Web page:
What is an encephalocele?
An encephalocele is a rare congenital type of neural tube defect where part of the skull has not formed properly so a portion of brain tissue and associated structures are outside the skull.
The protruding sac may be covered with skin or it may be covered with a thin membrane.
If just the covering of the brain (meninges) are outside the skull, it tends to be called a meningocele.
If both brain tissue and meninges are outside, this can be called an encephalomeningocele.
It can affect any area of the skull – the middle of the back of the head, the middle of the top of the head or the nose/forehead region.
What causes an encephalocele?
In early development, the brain and spinal cord start as a tube-like structure called the ‘neural tube’ that is open at either end.
These openings close within the first weeks of pregnancy, and the neural tube continues to grow and fold, eventually forming the brain and spinal cord.
If the tube fails to close properly, this results in a group of problems called ‘neural tube defects’.
It's not clear what causes neural tube defects in general but we do know that folic acid can reduce the risk of them happening in future pregnancies.
In most cases, an encephalocele has developed sporadically and is not passed on from parent to child.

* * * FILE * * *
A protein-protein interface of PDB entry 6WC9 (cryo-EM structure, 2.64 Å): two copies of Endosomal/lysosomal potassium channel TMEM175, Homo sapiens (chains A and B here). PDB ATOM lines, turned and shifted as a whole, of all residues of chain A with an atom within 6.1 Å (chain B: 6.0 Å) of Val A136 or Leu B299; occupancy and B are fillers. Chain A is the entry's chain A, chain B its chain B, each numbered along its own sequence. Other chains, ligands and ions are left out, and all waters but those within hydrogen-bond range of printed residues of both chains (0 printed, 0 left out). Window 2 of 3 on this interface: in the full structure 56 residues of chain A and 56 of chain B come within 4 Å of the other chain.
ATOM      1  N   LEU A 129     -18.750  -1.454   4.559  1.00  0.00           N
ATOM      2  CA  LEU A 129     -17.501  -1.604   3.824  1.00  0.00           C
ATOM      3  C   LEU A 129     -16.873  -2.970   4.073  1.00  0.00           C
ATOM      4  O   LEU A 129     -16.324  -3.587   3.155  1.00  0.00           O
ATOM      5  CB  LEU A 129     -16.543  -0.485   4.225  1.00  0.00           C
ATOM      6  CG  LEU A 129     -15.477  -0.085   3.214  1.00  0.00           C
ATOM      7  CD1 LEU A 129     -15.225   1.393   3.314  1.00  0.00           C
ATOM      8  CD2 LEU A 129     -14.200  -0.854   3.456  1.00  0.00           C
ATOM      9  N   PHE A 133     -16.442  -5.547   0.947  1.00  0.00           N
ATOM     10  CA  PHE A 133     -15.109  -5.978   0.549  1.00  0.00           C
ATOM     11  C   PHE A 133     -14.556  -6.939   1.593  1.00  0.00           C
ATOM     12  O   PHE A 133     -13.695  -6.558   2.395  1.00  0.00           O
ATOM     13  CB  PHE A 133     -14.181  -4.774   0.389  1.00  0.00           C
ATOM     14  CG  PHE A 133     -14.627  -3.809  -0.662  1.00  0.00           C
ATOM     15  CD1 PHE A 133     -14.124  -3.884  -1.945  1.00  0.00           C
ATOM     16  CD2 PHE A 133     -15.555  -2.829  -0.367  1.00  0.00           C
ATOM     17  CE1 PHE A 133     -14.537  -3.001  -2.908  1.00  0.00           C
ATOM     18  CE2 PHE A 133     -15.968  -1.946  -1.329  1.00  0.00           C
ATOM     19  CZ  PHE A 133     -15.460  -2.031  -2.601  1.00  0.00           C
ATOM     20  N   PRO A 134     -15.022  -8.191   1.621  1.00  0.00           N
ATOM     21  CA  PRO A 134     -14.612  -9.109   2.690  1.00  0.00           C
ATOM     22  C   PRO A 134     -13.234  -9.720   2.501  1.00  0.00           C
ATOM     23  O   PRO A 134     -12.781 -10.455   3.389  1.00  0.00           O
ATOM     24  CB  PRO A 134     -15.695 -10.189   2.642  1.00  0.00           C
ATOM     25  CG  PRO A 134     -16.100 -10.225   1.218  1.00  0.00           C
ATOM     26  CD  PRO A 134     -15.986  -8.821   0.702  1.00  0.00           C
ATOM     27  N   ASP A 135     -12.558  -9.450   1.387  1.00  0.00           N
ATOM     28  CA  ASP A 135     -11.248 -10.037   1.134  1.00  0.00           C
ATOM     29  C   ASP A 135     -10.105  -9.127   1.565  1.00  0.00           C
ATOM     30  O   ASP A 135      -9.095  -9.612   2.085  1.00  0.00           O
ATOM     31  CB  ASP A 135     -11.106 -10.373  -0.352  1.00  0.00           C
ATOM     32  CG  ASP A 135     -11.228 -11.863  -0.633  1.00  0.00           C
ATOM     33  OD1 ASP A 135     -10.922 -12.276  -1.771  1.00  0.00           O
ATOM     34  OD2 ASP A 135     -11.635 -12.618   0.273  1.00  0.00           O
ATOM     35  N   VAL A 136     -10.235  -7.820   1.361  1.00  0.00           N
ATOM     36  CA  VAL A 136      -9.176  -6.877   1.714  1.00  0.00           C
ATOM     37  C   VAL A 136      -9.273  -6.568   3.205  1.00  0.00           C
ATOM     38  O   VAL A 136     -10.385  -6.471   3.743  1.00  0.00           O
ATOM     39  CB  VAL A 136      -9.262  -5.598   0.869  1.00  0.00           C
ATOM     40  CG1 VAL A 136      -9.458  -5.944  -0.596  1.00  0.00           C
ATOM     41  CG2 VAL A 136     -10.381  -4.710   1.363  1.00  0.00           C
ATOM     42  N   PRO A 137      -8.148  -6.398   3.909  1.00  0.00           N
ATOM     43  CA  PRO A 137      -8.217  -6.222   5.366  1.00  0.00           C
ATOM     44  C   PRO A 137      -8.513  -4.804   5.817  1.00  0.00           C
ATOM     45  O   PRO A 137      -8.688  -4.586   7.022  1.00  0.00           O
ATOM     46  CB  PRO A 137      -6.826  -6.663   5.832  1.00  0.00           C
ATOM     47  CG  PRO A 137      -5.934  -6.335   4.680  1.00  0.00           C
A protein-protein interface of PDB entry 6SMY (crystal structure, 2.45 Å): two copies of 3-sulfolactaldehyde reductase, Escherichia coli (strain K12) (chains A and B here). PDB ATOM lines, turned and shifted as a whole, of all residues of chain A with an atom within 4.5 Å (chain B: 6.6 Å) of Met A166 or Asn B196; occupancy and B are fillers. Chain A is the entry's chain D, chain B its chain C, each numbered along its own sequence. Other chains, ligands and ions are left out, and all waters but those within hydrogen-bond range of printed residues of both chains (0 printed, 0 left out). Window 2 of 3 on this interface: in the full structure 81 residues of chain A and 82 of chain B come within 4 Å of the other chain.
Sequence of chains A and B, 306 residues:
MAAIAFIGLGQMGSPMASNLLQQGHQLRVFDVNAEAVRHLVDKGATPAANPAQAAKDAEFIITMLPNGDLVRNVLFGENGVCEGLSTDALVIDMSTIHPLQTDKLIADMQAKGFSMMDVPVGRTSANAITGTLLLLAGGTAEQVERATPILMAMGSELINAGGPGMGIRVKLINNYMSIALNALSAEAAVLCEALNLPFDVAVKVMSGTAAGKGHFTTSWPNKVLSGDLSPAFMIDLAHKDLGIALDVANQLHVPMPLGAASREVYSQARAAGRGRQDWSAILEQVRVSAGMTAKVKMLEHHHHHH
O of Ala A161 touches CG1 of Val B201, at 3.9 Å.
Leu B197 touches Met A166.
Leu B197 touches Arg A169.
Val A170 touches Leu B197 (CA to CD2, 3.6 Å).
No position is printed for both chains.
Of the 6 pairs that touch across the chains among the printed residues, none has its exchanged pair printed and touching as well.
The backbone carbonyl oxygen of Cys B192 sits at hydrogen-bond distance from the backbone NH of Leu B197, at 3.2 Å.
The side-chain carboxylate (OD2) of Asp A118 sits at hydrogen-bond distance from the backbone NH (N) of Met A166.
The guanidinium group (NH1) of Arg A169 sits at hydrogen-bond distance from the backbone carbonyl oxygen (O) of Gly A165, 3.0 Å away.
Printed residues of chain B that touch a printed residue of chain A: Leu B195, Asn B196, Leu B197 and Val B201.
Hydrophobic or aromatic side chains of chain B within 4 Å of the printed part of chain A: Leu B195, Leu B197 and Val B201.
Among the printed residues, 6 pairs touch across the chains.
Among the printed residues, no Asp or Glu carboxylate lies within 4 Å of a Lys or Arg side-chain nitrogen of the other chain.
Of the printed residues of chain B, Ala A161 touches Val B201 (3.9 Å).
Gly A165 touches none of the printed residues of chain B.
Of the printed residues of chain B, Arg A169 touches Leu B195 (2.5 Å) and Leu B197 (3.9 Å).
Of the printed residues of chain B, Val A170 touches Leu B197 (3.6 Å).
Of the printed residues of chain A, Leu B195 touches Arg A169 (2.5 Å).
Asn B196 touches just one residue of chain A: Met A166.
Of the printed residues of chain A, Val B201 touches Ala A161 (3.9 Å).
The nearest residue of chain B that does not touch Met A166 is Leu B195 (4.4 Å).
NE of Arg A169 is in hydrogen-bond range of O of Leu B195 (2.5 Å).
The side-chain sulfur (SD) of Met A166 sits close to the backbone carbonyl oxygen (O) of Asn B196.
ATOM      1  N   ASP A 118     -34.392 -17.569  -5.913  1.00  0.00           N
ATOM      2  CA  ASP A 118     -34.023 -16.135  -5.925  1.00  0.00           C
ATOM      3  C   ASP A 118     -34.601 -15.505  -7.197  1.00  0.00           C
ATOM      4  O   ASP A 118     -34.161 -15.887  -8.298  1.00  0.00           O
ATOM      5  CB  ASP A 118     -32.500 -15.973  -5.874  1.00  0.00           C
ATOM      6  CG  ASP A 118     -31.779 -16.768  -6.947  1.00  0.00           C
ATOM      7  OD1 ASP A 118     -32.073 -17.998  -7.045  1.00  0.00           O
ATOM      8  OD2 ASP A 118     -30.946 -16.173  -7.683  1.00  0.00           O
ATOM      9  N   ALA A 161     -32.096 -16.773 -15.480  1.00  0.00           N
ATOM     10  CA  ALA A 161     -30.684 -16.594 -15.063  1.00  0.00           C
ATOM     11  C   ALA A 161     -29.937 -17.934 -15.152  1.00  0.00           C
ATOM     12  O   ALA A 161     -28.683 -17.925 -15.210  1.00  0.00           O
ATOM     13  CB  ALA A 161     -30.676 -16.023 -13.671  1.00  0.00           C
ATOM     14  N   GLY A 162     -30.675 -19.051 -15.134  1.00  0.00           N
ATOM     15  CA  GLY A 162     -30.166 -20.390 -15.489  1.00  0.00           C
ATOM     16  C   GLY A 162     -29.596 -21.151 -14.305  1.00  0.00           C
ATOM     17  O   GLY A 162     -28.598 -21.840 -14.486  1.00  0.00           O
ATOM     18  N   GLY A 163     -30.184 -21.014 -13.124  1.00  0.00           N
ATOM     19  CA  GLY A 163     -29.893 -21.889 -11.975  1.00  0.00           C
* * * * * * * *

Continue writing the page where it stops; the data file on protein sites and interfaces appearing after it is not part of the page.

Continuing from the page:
However, an encephalocele can be a feature of various syndromes, such as Dandy Walker syndrome, Chiari malformation or many others, which may have a genetic component.
We do know that if there is a family history of neural tube defects, there is an increased risk of having a child with an encephalocele.
Encephaloceles affect between 1 and 2 in every 10,000 births.
Racial background seems to have an effect on the location of the encephalocele – in Western babies it is more common to have a ‘posterior’ encephalocele affecting the back of the head, whereas in Eastern babies an ‘anterior’ encephalocele affecting the front of the head is more common.
We also know that females are more likely to have a posterior encephalocele whereas males tend to have an anterior encephalocele.
Source: Great Ormond Street Hospital
Omobola says that by sharing her experience it has helped her get through a "dark" period.